ancient Greek lyric poet

Sappho (Attic Greek: Σαπφώ; Aeolic Greek: Ψάπφα, Ψάπφω) (born c. 630/612 BC; died c. 570 BC - 581 BC) Greek poet; A prolific and much acclaimed writer, she is credited with either seven or nine long books of poetry, but over a thousand years of neglect and hostility destroyed most of her work. She is preserved in fragments, in citations in the works of classical authors, and on strips of papyrus found in Egypt. Many translators have attempted to fill in the gaps with their own interpretation of Sappho's style, thus a definitive collection is not possible.

Sweet is the god but still I am in agony and far from my strength.

The Willis Barnstone translationsEdit


  • O dream on your black wings
you come when I am sleeping.

Sweet is the god but still I am
in agony and far from my strength.

for I had hope (none now) to share
something of the blessed gods,

nor was I so foolish
as to scorn pleasant toys.

Now may I have
all these things.
  • Fragment 63 Voigt

Exhortation to LearningEdit

  • A handsome man guards his image a while;
a good man will one day take on beauty.
  • Fragment 50 Voigt


  • Virginity, virginity, when you leave me, where do you go?
I am gone and never come back to you.
I never return.[1]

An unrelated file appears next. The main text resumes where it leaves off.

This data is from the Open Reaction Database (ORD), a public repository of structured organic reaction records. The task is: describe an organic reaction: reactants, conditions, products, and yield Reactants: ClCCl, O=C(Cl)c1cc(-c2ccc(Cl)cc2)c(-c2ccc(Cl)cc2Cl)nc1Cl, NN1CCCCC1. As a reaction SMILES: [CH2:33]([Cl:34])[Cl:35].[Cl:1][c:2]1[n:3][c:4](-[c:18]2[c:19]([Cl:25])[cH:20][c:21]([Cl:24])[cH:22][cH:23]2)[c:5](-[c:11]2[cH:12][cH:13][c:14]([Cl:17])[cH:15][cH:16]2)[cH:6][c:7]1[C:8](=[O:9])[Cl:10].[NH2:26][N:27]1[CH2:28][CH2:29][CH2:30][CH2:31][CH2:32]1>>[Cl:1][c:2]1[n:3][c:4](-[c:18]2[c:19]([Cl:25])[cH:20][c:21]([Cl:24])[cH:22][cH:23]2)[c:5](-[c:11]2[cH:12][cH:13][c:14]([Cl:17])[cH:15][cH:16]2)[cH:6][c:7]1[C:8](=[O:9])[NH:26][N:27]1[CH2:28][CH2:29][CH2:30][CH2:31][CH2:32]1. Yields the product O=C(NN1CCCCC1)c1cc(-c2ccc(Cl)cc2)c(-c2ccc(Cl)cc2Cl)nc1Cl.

• Fragment 114 Voigt

Old AgeEdit

  • Of course I am downcast and tremble
with pity for my state
when old age and wrinkles cover me,

when Eros flies about
and I pursue the glorious young.
Pick up your lyre

and sing to us of her who wears
violets on her breasts. Sing especially
of her who is wandering.
  • Fragment 58 Voigt

Supreme Sight on the Black EarthEdit

Some say cavalry and others claim infantry or a fleet of long oars is the supreme sight on the black earth. I say it is the one you love.
  • Some say cavalry and others claim
infantry or a fleet of long oars
is the supreme sight on the black earth.
I say it is

the one you love. And easily proved.
Didn't Helen, who far surpassed all
mortals in beauty, desert the best
of men, her king,

and sail off to Troy and forget
her daughter and her dear parents? Merely
Aphrodite's gaze made her readily bend
and led her far

from her path. These tales remind me now
of Anaktoria who isn't here,
yet I
for one

would rather see her warm supple step
and the sparkle in her face than watch all
the chariots in Lydia and foot soldiers armored
in glittering bronze.
  • Fragment 16 Voigt

To a Handsome ManEdit

  • If you are my friend, stand up before me
and scatter the grace that's in your eyes.
  • Fragment 138 Voigt

Suzy Q. Groden translationsEdit

From The Poems of Sappho (1966)


  • To have beauty is to have only that,
but to have goodness
is to be beautiful

Controlling WrathEdit

  • When wrath runs rampage
in your heart
you must hold still
that rambunctious tongue![3]

Stanley Lombardo translationsEdit

Sappho, Poems and Fragments, trans. Stanley Lombardo (Hackett Publishing, 2002), ISBN 978-0872205918

Frag. 1Edit

  • Shimmering,
    deathless Aphrodite,
    child of Zeus, weaver of wiles,
    I beg you,
    do not crush my spirit with anguish, Lady,